Dad was cremated and put in a wall overlooking Half Moon Bay. It’s a beautiful drive, a wonderful view, a good place to visit Dad. I still only vaguely remember the ceremony. My brother drew a family drawing without Dad. There was a funny blob instead. Nobody had told him Dad was gone, but my brother told us Dad was a ghost now and that’s what the blob was.

My sister and I reconnected after a few years of intermittent communication. Life had gone on and we had lost touch, but now we understood how important it was to stay in touch. Stay available.

She told me the photo she had of me in her car’s visor had fallen to the seat that day, and she’d wondered what it meant the same way I wondered about my purple heart.

Dad’s younger brother (who is very hard of hearing) swore he heard Dad outside his house the night he died. He ran outside to find him, but there was no-one there. Even though the coroner has no exact time of death, we all know when it happened. Dad had said goodbye as his soul flew away.

I don’t remember the next few days, weeks, months, or years. Two years of my life are a blur of wondering where Dad was, seeing him in crowds, and crying when I’d see my uncle (who looks like him from a distance). He may have been a jerk, but he was my jerk. He was my Dad. I’d wanted one all my life, finally had one, and now he was gone. More than that, we had connected on so many levels, it felt like someone had snapped my life-line. He’d taught me computers. We used to stay up all night watching James Bond and Saturday Night Live. Dad once admitted he wanted to be 007. Dad introduced me to so many of my favorite movies. He cheered me on when the first computer I built powered up just fine. He helped me when my PSU exploded on a hot summer day. When my HDD died, we bought a new one. So many memories for such a short time with someone I loved so much, wanted to hate, but couldn’t.

I know where Dad is now. It took a talk with Mom to realize why there were huge holes in my memory. I’d just discovered my boyfriend-at-the-time had taken me to a lot of places, like Disneyland and Six Flags, and I couldn’t remember them at all, so I called Mom to tell her how weird it was. The only clear memory I had from any of those places was a giraffe with a bent neck, and riding the Boomerang at Six Flags with Dad at a company picnic. Mom explained the same thing had happened to my Grandma after Mom’s older brother died at 6 months.

Apparently my mind had gone on the defensive and strictly blocked anything that reminded me of Dad. Even though my job for those two “lost years” was at the electronics store the two of us had always shopped at, the only fairly clear memories I have from that time are from work. Perhaps because it was a different location of the store? I do remember spending most of my time there working dutifully, but also watching the door for a sign of Dad. Surely he’d come visit our favorite store if he knew I was there. The first time I saw my uncle walk through the doors and realized it wasn’t Dad, I had to hide in the bathroom crying for 30 minutes. He was gone by the time I came out.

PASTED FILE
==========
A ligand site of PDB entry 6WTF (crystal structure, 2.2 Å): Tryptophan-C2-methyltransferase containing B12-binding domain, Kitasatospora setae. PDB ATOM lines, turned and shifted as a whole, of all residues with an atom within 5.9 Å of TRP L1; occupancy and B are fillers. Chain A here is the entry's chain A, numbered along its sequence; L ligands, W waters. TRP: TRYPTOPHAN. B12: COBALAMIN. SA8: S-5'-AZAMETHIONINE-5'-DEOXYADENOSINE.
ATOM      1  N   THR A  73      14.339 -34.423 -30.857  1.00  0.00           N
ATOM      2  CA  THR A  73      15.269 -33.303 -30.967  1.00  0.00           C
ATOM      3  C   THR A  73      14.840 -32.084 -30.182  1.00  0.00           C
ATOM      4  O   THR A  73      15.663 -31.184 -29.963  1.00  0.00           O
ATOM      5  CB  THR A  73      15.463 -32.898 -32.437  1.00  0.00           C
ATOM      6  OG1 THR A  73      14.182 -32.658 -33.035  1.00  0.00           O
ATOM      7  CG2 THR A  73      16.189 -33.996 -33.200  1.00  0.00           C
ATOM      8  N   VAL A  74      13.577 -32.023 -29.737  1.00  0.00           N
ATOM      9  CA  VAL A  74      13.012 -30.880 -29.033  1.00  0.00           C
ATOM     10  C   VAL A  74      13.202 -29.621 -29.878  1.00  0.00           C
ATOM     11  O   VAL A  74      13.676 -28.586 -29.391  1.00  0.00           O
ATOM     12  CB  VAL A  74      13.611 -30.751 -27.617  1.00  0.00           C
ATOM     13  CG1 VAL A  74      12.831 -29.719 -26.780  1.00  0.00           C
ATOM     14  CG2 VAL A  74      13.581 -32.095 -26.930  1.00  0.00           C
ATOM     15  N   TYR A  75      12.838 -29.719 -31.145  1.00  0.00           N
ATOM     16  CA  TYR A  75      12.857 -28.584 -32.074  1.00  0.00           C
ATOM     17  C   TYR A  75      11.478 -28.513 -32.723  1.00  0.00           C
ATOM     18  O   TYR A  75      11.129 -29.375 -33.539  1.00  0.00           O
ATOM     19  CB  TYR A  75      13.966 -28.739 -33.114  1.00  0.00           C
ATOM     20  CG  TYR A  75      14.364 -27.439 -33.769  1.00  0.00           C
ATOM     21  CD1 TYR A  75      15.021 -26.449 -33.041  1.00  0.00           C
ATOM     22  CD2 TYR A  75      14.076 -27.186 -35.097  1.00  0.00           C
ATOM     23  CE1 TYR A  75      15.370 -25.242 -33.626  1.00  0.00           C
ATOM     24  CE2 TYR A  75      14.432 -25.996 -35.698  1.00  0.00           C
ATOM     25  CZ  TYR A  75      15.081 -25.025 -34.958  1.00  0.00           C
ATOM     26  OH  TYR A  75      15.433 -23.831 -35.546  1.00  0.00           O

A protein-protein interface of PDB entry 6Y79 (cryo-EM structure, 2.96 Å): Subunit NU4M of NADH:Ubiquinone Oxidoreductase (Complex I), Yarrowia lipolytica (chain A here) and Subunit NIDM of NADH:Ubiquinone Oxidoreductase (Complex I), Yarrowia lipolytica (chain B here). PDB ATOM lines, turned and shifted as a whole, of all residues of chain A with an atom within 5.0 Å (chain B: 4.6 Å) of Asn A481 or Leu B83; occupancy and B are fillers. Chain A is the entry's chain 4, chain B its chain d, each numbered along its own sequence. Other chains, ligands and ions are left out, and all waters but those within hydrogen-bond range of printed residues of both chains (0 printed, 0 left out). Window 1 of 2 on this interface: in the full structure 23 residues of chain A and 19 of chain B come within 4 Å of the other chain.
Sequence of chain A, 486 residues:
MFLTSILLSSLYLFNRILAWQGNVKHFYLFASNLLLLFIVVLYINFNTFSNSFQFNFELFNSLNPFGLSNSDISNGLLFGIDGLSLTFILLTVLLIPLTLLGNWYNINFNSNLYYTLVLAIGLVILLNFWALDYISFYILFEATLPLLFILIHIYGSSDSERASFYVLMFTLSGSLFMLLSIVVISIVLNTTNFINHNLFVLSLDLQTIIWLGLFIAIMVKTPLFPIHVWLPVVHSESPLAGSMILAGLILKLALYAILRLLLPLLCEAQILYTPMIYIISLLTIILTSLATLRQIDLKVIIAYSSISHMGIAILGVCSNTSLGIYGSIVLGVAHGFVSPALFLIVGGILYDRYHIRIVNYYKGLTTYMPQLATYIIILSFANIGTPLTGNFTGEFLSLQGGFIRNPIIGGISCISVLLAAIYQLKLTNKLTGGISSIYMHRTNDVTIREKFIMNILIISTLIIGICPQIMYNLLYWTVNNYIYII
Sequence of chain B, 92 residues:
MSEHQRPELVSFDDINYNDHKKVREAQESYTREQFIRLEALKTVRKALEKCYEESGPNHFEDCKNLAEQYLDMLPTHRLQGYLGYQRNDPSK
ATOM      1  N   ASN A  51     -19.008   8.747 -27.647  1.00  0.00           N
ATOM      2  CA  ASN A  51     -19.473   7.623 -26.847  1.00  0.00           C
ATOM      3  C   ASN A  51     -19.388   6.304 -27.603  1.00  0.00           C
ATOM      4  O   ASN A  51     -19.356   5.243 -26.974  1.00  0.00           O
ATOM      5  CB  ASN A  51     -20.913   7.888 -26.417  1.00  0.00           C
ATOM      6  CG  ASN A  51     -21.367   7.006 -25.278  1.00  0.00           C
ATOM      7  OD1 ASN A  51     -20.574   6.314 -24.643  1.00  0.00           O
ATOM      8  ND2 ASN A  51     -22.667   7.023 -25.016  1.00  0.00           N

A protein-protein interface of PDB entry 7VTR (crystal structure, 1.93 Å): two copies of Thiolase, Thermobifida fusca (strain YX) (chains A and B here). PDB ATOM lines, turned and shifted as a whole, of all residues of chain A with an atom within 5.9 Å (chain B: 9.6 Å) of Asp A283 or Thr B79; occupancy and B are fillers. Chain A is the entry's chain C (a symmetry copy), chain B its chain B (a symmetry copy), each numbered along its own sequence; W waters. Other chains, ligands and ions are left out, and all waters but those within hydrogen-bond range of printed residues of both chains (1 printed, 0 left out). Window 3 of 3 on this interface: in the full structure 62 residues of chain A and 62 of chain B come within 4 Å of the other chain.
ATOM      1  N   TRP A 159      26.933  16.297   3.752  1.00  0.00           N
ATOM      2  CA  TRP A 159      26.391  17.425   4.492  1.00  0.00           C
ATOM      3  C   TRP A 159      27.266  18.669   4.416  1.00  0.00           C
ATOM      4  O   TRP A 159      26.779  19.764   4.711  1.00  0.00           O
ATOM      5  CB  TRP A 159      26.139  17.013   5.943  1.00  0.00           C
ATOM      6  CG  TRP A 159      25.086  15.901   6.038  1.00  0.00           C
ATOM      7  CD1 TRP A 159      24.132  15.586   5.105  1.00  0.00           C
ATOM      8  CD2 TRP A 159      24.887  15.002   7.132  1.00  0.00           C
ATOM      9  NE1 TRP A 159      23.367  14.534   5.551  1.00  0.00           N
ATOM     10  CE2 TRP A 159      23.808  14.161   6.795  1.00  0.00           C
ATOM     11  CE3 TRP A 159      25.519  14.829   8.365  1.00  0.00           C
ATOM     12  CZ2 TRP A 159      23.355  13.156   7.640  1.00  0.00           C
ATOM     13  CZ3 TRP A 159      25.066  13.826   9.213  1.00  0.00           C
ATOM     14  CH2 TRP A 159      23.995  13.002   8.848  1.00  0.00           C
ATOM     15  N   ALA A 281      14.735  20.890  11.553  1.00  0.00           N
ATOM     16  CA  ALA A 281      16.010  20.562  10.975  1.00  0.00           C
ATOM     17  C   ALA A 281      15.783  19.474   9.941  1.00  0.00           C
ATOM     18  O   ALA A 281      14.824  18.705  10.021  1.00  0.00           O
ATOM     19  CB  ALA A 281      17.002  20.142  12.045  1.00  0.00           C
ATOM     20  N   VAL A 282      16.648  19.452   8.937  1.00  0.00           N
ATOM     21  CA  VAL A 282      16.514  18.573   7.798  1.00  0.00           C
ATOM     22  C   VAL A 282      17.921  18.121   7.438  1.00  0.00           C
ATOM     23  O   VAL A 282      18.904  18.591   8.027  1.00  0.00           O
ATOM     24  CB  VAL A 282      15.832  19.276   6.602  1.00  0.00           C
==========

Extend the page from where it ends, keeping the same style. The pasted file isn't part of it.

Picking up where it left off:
There’s still a lot of guilt. There’s so much hurt, even though it was over ten years ago. Dad has grandchildren now, 2 each from me and my sister, awesome kids he never got to meet because he left so soon. I still wonder exactly what I’d be willing to do if I could have even one moment with Dad, a moment to show him how much I love and miss him. If he is still alive, as a spirit or angel, I hope he understands and feels it better than he did when he was human.

If you got this far, I hope you understand at least part of what I’m saying here. No matter how much you think nobody cares about you, loves you, or wants you around, I guarantee someone does. Remember my Dad, the crazy jerk who drove his whole family nuts. Remember how broken it made me, and how broken I still am in some ways. Please don’t do what he did. Even if I don’t know you, I love you too.

By the way, the purple heart pendant reappeared immediately after I married my husband 5 years ago. Wedding day surprise. I was putting away my jewelry after the ceremony, and the heart-shaped jewelry box I’d placed it in all those years ago held a bracelet I’d worn. I opened the box to put the bracelet back and the pendant was sitting right on top.